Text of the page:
Procedural Overview of the Advisory Opinion Process
The Postal Service announced a 10-year strategic plan on March 23, 2021. Prior to implementation, some parts of the plan require the Postal Service to request an advisory opinion from the Postal Regulatory Commission (Commission). The law requires the Postal Service to seek such an opinion for changes that generally affect service on a nationwide or substantially nationwide basis.
On March 23, the Postal Service filed a notice of pre-filing conference with the Commission for the portion of its plan that involves changing service standards for First Class Mail and certain Periodicals. This notice and a pre-filing conference are parts of the process the Postal Service must follow when submitting its plan to the Commission.
The main steps in the advisory opinion process are listed below.
To seek important public input, the Commission requires the Postal Service to hold at least one pre-filing conference and make a good faith effort to address the concerns of interested persons. The Postal Service must give at least ten day’s advance notice before the first scheduled pre-filing conference.
- The Commission will publish notice of the pre-filing conference in the Federal Register and appoint a Commission employee (Public Representative) to represent the interests of the general public.
- Following the conference, the Postal Service must file the formal request for an advisory opinion with the Commission at least 90 days before implementing any of the proposed changes. This formal request must certify that the Postal Service has made good faith efforts to address the concerns raised at the pre-filing conference and meet other content requirements.
- After the Postal Service files its request for an advisory opinion with the Commission, the Commission will set forth a procedural schedule and provide further information in a notice and order that will be published in the Federal Register.
- The Commission is required by law to consider the Postal Service’s request for an advisory opinion. Before issuing its advisory opinion, the Commission must provide an opportunity for a formal, on-the-record hearing, with the Commissioners sitting en banc. Due to the COVID-19 pandemic, the Commission is presently operating remotely and any hearing held in the near term would be virtual.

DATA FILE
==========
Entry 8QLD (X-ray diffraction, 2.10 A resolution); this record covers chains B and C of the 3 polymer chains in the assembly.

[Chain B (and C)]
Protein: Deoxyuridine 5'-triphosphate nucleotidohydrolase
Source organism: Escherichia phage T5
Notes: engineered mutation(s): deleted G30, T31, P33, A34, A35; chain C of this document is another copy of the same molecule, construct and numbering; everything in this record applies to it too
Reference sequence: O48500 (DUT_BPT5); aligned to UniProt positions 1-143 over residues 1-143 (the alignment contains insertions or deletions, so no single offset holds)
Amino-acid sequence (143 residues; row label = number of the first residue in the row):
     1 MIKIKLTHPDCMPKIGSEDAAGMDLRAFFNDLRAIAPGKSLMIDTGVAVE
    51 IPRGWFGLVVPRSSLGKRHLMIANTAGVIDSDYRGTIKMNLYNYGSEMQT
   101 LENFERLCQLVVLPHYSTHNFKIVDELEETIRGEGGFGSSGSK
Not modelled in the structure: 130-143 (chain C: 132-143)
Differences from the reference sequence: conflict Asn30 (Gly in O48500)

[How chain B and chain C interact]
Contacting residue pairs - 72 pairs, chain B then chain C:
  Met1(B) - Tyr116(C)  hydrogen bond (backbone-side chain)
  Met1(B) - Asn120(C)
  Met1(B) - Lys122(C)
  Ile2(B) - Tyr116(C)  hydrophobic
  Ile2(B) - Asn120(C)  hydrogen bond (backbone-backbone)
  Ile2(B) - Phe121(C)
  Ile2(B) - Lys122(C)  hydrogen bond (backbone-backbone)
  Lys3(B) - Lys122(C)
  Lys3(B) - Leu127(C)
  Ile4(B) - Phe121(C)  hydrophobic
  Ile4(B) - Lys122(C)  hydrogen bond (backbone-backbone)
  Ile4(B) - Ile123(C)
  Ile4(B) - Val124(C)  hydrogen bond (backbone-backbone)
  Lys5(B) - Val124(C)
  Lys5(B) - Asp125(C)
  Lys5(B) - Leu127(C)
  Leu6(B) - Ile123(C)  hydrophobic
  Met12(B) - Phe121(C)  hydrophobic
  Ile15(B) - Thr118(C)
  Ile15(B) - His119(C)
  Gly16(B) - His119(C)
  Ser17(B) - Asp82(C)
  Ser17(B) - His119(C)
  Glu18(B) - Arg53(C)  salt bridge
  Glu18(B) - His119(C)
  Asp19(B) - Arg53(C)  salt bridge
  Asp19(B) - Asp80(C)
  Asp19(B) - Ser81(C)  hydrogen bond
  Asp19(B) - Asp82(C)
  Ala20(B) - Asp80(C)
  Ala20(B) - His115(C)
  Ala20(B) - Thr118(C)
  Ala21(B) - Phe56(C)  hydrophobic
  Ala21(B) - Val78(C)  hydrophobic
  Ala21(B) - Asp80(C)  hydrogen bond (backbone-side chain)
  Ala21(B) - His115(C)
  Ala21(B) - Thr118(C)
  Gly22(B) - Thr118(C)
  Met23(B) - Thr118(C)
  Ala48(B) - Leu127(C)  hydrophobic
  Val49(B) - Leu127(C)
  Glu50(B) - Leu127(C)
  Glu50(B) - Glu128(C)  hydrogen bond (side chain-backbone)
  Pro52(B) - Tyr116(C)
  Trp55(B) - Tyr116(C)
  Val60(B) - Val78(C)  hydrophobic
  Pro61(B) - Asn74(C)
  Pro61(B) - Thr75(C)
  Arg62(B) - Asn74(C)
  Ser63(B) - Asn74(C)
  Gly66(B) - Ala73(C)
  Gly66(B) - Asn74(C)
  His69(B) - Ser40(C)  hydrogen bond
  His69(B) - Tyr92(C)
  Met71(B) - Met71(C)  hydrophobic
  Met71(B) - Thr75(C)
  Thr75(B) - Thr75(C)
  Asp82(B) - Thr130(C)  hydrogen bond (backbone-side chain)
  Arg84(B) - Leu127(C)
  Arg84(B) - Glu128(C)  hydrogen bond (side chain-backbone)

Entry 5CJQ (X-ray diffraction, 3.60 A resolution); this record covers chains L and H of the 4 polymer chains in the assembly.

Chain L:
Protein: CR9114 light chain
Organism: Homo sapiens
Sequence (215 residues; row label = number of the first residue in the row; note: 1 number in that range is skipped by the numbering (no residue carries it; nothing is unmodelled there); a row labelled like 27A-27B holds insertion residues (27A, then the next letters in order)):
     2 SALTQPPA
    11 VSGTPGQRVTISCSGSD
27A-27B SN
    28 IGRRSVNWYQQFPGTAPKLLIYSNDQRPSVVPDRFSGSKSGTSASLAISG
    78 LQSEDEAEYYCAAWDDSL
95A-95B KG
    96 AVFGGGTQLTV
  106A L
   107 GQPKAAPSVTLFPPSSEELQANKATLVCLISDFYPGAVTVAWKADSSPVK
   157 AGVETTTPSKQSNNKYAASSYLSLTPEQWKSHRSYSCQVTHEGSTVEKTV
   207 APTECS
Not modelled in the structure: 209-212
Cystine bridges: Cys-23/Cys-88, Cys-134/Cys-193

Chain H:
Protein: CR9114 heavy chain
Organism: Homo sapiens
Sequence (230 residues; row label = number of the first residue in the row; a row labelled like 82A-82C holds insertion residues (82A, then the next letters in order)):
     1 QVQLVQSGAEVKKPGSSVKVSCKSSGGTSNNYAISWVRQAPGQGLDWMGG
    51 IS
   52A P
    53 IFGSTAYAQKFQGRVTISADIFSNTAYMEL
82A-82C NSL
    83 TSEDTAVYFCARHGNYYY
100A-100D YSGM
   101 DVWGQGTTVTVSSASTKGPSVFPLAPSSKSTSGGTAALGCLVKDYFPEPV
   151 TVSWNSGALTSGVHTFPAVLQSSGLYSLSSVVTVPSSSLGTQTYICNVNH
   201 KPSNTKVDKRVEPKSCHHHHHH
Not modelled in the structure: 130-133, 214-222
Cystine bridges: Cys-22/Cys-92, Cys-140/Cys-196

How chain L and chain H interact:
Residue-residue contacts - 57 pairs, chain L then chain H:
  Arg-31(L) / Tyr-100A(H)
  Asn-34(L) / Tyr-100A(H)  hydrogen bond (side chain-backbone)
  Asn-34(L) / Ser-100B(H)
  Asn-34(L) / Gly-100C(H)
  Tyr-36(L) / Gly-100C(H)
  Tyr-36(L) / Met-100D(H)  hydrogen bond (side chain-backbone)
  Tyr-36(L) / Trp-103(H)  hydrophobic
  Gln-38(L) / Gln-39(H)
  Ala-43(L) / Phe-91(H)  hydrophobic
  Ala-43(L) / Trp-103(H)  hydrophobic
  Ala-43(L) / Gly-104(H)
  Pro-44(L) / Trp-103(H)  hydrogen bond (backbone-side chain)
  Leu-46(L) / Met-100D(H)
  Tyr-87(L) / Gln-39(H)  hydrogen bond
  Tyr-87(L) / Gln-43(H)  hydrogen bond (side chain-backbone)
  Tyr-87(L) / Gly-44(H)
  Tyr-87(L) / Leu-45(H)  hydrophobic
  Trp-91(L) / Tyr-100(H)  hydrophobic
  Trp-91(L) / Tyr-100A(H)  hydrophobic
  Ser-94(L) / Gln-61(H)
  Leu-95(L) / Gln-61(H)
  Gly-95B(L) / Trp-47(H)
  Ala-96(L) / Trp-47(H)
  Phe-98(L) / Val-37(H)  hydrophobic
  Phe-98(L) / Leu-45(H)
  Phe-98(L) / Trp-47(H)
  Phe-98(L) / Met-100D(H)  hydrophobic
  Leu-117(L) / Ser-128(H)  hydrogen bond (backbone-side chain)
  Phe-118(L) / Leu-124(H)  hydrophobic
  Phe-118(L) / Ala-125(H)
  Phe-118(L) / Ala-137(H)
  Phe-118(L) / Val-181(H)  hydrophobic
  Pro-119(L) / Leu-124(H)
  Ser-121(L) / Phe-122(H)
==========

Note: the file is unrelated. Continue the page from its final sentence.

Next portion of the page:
- By law, the Commission’s final opinion is advisory in nature. The law does not give the Commission authority to veto service changes. As a result, the Postal Service is not required to implement or take any further action with regard to the Commission’s opinion.
- Interested persons who do not want to formally participate in the proceedings may file comments with the Commission sharing their views.
The full regulations governing advisory opinions can be viewed at https://www.ecfr.gov/cgi-bin/retrieveECFR?gp=&SID=edb00c9a43c75fb2b21bcf7c91a85c3d&mc=true&n=pt39.1.3020&r=PART&ty=HTML#se39.1.3020\
About the Postal Regulatory Commission
The Commission is a separate and independent regulatory agency which consists of five presidentially-appointed and Senate-confirmed bipartisan Commissioners, joined by a staff of experts in law, economics, statistics, and accounting, among other disciplines.
The Board of Governors of the Postal Service, which consists of nine independent governors, the postmaster general, and the deputy postmaster general, is a separate body. The Board of Governors is in charge of Postal Service operations. The postmaster general reports to the independent governors, who are appointed by the president and confirmed by the Senate.